Timing of the Diagnosis of Attention-Deficit/Hyperactivity Disorder and Autism Spectrum Disorder
BACKGROUND AND OBJECTIVE: Symptoms of inattention, hyperactivity, and impulsivity are core features of attention-deficit/hyperactivity disorder (ADHD). However, children with autism spectrum disorder (ASD) often present with similar symptoms and may receive a diagnosis of ADHD first. We investigated the relationship between the timing of ADHD diagnosis in children with ASD and the age at ASD diagnosis.
METHODS: Data were drawn from the 2011–2012 National Survey of Children's Health, which asked parents to provide the age(s) at which their child received a diagnosis of ADHD and/or ASD. Using weighted prevalence estimates, we examined the association between a previous diagnosis of ADHD and the age at ASD diagnosis, while controlling for factors known to influence the timing of ASD diagnosis.
RESULTS: Our study consisted of 1496 children with a current diagnosis of ASD as reported by parents of children ages 2 to 17 years. Approximately 20% of these children had initially been diagnosed with ADHD. Children diagnosed with ADHD before ASD were diagnosed with ASD ∼3 years (95% confidence interval 2.3–3.5) after children in whom ADHD was diagnosed at the same time or after ASD. The children with ADHD diagnosed first were nearly 30 times more likely to receive their ASD diagnosis after age 6 (95% confidence interval 11.2–77.8). The delay in ASD diagnosis was consistent across childhood and independent of ASD severity.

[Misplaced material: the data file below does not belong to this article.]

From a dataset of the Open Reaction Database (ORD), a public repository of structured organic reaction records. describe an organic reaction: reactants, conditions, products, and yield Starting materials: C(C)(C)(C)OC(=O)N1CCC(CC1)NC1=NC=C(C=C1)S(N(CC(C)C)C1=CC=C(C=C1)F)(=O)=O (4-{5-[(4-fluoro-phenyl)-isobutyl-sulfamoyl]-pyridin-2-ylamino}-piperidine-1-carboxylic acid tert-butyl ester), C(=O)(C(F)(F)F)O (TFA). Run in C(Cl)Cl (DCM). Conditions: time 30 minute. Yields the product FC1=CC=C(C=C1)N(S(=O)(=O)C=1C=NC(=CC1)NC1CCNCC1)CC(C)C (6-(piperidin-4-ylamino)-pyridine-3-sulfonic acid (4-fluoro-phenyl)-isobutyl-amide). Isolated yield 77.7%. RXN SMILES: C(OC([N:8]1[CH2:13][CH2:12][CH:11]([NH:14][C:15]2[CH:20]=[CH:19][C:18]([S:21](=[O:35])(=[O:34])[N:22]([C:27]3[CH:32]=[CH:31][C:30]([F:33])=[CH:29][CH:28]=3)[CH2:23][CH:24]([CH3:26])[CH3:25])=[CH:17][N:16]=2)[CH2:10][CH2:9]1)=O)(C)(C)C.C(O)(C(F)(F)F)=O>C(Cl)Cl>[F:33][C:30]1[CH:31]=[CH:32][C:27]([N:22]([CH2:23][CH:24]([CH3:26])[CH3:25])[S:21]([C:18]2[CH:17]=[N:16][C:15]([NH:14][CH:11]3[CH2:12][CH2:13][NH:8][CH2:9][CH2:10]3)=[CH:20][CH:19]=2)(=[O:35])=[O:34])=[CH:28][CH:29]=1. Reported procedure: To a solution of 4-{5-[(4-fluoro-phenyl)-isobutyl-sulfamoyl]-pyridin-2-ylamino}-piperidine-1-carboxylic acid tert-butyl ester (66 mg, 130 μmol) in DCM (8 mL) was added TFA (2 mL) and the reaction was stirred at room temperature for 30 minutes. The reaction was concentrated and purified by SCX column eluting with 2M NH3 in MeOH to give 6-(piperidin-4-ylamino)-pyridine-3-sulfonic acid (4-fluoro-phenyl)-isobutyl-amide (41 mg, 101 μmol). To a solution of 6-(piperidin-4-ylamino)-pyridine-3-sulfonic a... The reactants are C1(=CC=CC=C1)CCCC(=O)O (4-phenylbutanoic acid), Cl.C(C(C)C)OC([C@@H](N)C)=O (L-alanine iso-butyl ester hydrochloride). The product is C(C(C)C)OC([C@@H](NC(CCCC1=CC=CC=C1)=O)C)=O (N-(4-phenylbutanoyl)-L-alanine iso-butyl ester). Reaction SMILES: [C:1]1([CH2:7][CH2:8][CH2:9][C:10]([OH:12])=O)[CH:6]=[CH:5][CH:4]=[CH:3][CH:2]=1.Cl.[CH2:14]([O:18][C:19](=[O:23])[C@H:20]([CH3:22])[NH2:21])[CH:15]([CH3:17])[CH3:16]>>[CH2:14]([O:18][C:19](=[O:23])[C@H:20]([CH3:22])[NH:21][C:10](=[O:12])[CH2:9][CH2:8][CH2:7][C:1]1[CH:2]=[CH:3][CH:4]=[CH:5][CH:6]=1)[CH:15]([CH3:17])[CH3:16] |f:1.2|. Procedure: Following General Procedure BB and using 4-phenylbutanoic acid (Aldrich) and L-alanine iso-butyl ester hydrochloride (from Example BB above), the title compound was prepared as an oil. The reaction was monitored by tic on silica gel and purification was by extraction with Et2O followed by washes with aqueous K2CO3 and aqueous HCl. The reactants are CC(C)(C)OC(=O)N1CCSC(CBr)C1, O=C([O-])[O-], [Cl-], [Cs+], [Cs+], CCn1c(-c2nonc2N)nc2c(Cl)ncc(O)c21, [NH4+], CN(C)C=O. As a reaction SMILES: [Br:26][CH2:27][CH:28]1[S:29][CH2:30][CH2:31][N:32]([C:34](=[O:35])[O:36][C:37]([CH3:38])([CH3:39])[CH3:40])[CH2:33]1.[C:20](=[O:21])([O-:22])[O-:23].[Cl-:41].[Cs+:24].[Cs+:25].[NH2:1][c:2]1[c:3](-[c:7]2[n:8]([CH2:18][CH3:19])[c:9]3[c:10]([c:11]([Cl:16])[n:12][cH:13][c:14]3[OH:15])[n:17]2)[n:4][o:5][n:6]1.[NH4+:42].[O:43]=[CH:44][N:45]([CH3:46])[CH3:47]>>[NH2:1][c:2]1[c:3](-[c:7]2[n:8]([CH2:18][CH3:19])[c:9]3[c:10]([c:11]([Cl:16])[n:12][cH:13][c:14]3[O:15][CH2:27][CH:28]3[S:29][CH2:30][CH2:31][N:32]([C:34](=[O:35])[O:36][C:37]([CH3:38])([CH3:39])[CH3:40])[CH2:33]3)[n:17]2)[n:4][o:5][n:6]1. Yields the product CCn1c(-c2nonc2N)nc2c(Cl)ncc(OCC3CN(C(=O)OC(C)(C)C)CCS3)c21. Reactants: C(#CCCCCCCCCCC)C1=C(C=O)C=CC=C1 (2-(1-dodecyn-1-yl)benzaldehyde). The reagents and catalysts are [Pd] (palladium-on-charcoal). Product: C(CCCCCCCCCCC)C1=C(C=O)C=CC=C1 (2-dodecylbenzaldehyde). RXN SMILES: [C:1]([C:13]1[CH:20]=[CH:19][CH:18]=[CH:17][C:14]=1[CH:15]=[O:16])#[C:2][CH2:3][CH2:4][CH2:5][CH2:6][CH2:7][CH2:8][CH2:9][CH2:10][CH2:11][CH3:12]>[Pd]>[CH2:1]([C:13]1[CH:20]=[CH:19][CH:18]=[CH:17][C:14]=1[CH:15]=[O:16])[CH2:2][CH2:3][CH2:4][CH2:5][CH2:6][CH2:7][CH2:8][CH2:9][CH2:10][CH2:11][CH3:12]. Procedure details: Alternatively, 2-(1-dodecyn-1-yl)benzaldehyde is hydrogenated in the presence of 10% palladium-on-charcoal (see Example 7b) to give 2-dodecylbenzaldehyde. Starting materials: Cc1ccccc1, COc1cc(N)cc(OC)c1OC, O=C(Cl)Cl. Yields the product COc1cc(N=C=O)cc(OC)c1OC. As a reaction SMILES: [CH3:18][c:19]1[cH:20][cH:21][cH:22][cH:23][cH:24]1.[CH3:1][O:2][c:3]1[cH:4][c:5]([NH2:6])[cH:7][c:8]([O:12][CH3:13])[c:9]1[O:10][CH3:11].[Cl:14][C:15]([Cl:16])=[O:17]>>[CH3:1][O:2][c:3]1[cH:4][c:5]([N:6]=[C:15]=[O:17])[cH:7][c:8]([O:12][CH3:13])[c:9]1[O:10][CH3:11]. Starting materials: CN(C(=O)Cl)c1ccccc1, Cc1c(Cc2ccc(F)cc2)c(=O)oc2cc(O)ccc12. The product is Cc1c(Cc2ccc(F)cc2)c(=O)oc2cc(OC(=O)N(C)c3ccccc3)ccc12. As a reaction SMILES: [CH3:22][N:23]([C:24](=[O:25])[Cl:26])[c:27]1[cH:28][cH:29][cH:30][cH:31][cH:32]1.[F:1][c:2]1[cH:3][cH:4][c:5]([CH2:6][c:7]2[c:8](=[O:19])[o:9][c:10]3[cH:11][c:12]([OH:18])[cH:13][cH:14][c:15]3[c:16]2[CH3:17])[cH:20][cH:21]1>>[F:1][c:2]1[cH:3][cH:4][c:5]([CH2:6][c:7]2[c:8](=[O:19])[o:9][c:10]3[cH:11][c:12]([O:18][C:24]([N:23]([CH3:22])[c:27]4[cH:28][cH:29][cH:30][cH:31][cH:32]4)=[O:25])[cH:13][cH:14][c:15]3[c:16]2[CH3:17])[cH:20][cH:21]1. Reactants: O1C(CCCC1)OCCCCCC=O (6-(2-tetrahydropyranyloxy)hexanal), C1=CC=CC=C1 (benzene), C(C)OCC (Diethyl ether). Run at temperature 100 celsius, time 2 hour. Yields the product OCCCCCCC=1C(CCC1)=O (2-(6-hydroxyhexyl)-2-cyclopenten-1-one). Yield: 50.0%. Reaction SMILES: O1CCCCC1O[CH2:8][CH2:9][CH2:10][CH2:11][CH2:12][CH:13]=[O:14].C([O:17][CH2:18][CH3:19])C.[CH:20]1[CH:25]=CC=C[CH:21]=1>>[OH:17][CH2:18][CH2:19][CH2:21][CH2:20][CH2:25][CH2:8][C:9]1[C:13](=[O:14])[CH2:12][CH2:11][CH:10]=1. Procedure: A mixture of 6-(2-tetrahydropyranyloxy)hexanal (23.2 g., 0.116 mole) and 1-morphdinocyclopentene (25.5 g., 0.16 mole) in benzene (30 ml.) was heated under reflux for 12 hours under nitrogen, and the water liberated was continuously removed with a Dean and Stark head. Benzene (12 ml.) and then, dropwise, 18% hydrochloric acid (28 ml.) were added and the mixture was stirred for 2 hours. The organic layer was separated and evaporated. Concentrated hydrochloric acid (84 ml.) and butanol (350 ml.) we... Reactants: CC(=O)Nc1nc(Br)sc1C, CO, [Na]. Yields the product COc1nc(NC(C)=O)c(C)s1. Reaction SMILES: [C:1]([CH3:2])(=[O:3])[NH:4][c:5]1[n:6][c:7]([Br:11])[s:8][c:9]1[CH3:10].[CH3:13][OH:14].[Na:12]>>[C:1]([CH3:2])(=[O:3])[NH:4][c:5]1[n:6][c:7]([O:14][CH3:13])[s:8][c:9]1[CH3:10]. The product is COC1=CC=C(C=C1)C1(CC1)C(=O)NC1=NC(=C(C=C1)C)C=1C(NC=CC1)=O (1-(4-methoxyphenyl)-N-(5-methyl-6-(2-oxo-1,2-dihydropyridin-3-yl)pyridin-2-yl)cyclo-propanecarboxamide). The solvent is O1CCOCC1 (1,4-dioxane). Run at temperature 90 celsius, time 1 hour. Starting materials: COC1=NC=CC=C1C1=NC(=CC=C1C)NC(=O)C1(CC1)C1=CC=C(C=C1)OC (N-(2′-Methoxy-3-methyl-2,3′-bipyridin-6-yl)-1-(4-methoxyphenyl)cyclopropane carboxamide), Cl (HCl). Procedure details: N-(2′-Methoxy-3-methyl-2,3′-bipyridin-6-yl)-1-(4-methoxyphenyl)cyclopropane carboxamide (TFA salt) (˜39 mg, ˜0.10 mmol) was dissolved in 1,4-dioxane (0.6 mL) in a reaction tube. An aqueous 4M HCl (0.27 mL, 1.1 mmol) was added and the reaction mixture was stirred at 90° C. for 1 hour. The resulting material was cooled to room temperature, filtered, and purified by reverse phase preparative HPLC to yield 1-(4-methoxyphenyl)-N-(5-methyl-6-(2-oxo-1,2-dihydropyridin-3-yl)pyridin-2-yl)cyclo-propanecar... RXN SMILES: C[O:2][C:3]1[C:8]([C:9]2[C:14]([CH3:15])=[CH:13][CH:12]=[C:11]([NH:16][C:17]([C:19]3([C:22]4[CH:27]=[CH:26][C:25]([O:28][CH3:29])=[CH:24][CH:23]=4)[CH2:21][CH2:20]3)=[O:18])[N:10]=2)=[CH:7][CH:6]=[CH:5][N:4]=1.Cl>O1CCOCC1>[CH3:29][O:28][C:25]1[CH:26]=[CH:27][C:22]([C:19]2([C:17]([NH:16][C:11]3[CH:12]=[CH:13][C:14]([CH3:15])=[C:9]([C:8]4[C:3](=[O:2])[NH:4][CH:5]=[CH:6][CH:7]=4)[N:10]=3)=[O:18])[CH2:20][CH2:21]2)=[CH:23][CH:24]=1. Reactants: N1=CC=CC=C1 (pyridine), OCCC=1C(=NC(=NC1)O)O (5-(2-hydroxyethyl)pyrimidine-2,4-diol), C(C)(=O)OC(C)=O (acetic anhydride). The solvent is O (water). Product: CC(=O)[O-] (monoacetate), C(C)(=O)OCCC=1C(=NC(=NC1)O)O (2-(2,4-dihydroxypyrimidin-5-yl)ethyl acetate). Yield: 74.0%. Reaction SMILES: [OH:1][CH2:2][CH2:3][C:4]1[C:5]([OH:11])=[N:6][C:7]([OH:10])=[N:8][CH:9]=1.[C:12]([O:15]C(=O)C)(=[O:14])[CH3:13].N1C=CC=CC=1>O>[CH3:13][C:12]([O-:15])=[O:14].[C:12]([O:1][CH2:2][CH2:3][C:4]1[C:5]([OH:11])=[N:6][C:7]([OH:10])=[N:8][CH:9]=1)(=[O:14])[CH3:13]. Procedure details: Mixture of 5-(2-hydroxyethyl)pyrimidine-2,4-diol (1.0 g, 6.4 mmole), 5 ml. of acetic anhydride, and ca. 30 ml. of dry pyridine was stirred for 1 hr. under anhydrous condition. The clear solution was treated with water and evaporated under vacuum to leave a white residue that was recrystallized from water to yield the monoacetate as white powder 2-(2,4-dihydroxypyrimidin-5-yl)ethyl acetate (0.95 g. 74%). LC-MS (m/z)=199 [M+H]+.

CONCLUSION: To avoid potential delays in ASD diagnosis, clinicians should consider ASD in young children presenting with ADHD symptoms.
- Accepted July 6, 2015.
- Copyright © 2015 by the American Academy of Pediatrics